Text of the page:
Differences between adjustable and fixed loans
With a fixed-rate loan, your payment remains the same for the entire duration of your mortgage. The portion of the payment that goes to your principal (the loan amount) goes up, however, your interest payment will decrease accordingly. The property taxes and homeowners insurance which are almost always part of the payment will go up over time, but generally, payment amounts on these types of loans vary little.
Your first few years of payments on a fixed-rate loan go primarily toward interest. The amount applied to your principal amount increases up slowly each month.
Borrowers can choose a fixed-rate loan in order to lock in a low rate. People choose fixed-rate loans because interest rates are low and they wish to lock in at the lower rate. For homeowners who have an ARM now, refinancing into a fixed-rate loan can provide greater stability in monthly payments. If you have an Adjustable Rate Mortgage (ARM) now, we'd love to assist you in locking a fixed-rate at the best rate currently available. Call Alternative Mortgage Group at 561-395-4264 for details.
There are many different types of Adjustable Rate Mortgages. Generally, interest for ARMs are based on a federal index. Some examples of outside indexes are: the 6-month Certificate of Deposit (CD) rate, the 1 year rate on Treasure Securities, the Federal Home Loan Bank's 11th District Cost of Funds Index (COFI), or others.
Most programs have a cap that protects borrowers from sudden increases in monthly payments. Your ARM may feature a cap on interest rate variances over the course of a year. For example: no more than two percent a year, even if the index the rate is based on goes up by more than two percent. Your loan may have a "payment cap" that instead of capping the interest directly, caps the amount that the payment can go up in a given period. In addition, almost all ARM programs feature a "lifetime cap" — your rate won't go over the capped percentage.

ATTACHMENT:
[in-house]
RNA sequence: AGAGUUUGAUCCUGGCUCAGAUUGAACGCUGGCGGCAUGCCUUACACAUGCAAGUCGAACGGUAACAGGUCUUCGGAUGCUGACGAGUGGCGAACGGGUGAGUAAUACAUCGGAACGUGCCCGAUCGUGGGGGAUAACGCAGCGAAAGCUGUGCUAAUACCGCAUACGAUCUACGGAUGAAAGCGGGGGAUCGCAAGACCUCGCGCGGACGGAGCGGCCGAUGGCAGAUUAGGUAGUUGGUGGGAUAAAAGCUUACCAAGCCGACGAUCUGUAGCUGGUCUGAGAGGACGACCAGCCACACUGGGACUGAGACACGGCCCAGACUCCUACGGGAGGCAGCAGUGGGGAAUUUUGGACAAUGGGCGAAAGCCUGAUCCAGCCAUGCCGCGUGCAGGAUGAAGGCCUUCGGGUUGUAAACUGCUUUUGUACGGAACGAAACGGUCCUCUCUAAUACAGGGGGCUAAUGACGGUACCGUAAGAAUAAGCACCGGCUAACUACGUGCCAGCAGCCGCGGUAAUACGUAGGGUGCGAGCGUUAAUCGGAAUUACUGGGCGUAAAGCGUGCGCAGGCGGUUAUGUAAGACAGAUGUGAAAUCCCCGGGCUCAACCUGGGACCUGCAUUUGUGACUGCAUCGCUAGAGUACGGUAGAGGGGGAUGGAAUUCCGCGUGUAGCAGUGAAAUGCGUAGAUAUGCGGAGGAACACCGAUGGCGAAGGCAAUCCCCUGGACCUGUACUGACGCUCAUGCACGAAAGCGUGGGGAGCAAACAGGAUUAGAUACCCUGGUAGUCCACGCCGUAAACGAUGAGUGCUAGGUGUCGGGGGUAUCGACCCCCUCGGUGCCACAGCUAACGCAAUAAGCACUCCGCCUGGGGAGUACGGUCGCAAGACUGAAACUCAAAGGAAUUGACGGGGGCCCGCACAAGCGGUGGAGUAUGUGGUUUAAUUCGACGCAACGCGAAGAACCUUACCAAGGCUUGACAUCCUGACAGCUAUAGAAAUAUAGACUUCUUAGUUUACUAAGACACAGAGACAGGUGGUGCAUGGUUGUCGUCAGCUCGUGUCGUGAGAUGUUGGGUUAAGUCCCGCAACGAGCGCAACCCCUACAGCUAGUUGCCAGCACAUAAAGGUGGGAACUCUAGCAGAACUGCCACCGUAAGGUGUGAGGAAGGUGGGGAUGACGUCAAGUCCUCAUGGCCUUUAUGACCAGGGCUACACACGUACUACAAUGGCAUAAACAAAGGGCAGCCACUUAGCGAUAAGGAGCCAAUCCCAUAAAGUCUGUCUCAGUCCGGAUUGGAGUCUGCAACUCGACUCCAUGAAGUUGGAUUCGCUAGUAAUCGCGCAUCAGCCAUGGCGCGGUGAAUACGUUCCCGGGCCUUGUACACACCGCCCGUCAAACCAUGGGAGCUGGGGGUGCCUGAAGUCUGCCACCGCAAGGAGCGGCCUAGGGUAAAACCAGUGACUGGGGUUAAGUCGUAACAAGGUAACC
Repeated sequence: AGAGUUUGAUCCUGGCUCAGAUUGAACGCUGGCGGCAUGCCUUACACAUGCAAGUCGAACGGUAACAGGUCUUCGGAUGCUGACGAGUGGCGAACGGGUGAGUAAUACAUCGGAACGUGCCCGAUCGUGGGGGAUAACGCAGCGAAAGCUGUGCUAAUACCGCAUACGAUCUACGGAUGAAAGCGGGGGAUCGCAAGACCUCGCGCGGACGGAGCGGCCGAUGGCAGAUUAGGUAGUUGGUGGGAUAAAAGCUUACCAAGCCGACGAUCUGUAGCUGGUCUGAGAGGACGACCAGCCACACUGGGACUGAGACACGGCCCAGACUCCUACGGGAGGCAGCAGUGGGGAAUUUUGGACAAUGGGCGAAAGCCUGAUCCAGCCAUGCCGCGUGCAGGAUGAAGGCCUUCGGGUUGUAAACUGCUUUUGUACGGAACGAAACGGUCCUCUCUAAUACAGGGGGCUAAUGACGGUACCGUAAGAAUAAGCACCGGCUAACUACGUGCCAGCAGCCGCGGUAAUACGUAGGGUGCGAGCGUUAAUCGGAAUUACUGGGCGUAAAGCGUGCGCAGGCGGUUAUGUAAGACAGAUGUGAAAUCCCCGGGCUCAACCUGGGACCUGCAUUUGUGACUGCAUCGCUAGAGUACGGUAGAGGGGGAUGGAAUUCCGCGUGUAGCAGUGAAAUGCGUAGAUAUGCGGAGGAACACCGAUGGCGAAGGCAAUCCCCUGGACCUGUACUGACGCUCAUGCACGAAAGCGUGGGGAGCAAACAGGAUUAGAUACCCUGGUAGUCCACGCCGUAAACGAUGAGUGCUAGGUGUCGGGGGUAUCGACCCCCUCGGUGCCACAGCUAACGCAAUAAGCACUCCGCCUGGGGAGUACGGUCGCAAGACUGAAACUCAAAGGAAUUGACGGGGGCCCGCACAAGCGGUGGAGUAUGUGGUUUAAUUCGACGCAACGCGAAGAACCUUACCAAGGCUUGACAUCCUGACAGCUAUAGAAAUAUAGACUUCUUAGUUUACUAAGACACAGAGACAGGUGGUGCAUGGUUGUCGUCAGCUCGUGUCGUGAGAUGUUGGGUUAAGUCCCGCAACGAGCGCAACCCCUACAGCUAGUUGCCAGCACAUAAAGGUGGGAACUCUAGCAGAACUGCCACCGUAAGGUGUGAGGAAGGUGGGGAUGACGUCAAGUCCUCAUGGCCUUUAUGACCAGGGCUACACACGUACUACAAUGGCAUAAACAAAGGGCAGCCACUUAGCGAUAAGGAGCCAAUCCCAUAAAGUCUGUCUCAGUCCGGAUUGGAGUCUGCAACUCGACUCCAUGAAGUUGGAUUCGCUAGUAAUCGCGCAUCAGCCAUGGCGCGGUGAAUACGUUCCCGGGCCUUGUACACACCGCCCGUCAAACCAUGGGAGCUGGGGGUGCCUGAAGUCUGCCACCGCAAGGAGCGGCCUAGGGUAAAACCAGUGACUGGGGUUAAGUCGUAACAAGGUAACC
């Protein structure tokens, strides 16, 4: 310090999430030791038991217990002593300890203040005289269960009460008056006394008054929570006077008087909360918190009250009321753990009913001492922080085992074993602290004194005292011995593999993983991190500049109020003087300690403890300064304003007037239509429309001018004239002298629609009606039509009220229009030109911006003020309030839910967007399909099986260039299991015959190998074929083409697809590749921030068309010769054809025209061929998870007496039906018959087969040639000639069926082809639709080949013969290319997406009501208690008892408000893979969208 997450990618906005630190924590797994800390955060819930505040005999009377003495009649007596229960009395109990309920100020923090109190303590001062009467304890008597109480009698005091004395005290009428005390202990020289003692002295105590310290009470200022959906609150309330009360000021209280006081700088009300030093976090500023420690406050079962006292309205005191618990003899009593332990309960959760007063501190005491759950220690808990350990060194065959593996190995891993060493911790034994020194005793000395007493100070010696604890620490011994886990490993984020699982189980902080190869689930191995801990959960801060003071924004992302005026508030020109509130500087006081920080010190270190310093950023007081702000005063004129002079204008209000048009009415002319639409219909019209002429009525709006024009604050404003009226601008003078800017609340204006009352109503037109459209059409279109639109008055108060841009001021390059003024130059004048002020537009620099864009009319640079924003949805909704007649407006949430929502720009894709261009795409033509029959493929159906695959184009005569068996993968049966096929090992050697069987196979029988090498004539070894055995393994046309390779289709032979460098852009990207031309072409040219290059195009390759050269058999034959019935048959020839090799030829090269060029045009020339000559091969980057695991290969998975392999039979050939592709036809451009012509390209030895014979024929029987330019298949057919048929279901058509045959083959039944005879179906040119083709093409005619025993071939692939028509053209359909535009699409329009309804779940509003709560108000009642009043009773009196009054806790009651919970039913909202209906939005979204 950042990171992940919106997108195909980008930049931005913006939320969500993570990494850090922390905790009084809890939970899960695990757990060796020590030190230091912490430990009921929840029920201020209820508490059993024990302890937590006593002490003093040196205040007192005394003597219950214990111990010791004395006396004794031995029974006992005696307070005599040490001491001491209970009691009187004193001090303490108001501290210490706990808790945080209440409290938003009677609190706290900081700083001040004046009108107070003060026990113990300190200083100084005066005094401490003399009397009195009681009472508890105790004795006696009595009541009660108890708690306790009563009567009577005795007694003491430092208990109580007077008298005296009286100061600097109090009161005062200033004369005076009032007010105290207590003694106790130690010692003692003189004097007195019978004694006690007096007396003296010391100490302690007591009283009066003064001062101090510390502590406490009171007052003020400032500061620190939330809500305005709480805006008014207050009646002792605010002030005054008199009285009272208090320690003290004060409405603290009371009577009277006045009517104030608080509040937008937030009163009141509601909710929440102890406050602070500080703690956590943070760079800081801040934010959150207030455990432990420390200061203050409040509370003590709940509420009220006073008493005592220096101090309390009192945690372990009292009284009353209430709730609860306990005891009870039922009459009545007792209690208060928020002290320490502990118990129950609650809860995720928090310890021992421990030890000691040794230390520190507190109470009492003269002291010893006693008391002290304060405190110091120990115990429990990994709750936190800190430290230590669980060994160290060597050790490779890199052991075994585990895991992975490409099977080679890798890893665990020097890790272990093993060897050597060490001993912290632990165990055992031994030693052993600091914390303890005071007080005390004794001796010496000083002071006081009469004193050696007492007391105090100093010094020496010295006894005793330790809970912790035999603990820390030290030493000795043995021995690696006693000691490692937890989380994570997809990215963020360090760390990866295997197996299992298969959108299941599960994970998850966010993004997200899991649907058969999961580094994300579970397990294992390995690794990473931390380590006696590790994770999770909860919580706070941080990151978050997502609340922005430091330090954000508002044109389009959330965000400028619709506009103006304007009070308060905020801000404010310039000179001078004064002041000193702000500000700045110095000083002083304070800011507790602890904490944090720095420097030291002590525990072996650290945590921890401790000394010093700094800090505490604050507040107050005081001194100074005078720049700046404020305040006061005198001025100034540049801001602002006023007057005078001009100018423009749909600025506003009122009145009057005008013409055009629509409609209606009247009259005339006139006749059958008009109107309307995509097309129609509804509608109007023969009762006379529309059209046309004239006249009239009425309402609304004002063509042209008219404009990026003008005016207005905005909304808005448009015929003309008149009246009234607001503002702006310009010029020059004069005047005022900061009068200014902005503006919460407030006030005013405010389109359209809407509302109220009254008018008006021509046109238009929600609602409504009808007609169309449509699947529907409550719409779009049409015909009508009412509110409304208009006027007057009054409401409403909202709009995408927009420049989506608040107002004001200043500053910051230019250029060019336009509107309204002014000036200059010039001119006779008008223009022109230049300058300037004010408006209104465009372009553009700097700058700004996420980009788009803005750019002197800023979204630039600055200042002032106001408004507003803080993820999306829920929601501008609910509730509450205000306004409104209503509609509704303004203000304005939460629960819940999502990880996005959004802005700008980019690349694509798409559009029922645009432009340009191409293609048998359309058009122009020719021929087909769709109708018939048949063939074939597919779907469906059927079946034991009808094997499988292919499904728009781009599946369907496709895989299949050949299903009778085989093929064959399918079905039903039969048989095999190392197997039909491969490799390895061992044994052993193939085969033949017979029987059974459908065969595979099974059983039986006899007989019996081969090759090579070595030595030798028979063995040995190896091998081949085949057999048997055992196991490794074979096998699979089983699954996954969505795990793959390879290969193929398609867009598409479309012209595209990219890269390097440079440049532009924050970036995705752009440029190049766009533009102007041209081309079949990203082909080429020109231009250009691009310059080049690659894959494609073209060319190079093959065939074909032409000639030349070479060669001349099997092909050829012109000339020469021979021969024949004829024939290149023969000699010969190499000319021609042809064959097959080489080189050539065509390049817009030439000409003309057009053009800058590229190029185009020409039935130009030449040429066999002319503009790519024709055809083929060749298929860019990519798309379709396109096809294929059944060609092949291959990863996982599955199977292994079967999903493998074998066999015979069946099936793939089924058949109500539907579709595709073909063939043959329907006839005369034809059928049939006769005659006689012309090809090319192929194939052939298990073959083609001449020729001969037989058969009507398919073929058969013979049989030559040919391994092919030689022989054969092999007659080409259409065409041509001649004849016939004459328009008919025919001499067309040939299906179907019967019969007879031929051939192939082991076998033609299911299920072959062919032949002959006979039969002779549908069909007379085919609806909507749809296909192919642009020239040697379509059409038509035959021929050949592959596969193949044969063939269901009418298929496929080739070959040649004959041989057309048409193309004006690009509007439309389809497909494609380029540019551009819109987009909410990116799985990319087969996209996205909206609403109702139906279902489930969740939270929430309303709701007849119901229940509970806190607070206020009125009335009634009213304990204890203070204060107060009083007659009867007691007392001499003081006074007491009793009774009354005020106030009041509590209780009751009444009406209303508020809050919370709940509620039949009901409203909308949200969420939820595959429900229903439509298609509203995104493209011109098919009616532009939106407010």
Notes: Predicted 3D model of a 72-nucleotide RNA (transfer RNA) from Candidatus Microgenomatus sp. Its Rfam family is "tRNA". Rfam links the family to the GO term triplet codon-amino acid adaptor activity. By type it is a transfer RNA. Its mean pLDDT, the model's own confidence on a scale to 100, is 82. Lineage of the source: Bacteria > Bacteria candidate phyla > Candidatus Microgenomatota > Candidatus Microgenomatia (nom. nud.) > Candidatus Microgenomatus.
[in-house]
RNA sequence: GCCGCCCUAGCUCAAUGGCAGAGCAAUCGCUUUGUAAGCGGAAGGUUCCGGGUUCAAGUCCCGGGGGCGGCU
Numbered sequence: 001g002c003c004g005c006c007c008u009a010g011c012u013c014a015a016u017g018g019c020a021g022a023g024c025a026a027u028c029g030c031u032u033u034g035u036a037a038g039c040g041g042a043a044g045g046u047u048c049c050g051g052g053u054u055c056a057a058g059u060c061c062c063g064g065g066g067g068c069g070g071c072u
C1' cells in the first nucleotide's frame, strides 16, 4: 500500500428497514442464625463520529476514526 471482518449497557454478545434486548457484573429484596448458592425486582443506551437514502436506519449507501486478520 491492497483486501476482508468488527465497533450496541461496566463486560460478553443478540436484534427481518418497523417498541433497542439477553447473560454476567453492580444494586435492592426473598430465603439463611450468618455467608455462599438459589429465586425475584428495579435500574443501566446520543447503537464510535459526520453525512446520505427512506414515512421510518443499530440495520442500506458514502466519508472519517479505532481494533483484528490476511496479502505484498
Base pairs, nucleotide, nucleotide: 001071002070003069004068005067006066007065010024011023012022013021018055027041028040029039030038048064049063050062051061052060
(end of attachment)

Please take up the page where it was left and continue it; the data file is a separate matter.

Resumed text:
ARMs most often feature their lowest, most attractive rates toward the beginning of the loan. They provide the lower interest rate for an initial period that varies greatly. You've likely read about 5/1 or 3/1 ARMs. In these loans, the initial rate is fixed for three or five years. After this period it adjusts every year. These loans are fixed for a certain number of years (3 or 5), then they adjust. These loans are usually best for borrowers who anticipate moving in three or five years. These types of adjustable rate programs are best for people who will sell their house or refinance before the loan adjusts.
You might choose an ARM to take advantage of a very low initial rate and plan on moving, refinancing or simply absorbing the higher rate after the initial rate expires. ARMs can be risky when property values decrease and borrowers are unable to sell or refinance their loan.
Have questions about mortgage loans? Call us at 561-395-4264. We answer questions about different types of loans every day.